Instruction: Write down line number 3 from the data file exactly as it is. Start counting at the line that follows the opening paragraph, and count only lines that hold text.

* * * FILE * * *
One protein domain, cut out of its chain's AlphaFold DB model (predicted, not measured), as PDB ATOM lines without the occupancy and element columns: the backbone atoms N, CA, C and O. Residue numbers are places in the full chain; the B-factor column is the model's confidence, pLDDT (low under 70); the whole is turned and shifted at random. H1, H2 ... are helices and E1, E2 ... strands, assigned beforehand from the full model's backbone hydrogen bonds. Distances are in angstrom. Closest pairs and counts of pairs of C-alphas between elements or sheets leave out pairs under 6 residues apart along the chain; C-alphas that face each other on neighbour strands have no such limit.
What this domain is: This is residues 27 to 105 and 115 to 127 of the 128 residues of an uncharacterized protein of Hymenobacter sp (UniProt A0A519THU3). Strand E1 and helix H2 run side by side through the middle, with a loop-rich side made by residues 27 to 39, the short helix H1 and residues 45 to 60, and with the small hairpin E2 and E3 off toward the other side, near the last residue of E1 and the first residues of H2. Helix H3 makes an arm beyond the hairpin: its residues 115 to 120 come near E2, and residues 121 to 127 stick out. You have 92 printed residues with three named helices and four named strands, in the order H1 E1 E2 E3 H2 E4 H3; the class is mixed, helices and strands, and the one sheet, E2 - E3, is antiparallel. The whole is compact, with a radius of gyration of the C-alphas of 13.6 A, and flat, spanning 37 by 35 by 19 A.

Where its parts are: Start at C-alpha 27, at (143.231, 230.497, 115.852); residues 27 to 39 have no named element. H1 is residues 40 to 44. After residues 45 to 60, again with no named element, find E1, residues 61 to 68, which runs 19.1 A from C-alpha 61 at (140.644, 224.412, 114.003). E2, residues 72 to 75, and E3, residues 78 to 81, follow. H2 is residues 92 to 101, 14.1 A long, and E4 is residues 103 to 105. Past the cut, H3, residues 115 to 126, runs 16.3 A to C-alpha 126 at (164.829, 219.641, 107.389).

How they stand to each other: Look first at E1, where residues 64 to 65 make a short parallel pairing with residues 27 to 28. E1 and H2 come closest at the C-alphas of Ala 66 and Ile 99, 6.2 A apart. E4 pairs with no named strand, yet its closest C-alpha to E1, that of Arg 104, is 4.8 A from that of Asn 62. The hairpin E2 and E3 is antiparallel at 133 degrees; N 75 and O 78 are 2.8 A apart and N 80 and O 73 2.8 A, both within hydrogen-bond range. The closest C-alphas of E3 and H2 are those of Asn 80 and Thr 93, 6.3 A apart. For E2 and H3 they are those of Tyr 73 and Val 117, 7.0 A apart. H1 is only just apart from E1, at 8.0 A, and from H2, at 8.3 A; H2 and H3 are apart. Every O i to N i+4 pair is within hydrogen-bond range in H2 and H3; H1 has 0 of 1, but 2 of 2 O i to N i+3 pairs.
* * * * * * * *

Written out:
How they stand to each other: Look first at E1, where residues 64 to 65 make a short parallel pairing with residues 27 to 28. E1 and H2 come closest at the C-alphas of Ala 66 and Ile 99, 6.2 A apart. E4 pairs with no named strand, yet its closest C-alpha to E1, that of Arg 104, is 4.8 A from that of Asn 62. The hairpin E2 and E3 is antiparallel at 133 degrees; N 75 and O 78 are 2.8 A apart and N 80 and O 73 2.8 A, both within hydrogen-bond range. The closest C-alphas of E3 and H2 are those of Asn 80 and Thr 93, 6.3 A apart. For E2 and H3 they are those of Tyr 73 and Val 117, 7.0 A apart. H1 is only just apart from E1, at 8.0 A, and from H2, at 8.3 A; H2 and H3 are apart. Every O i to N i+4 pair is within hydrogen-bond range in H2 and H3; H1 has 0 of 1, but 2 of 2 O i to N i+3 pairs.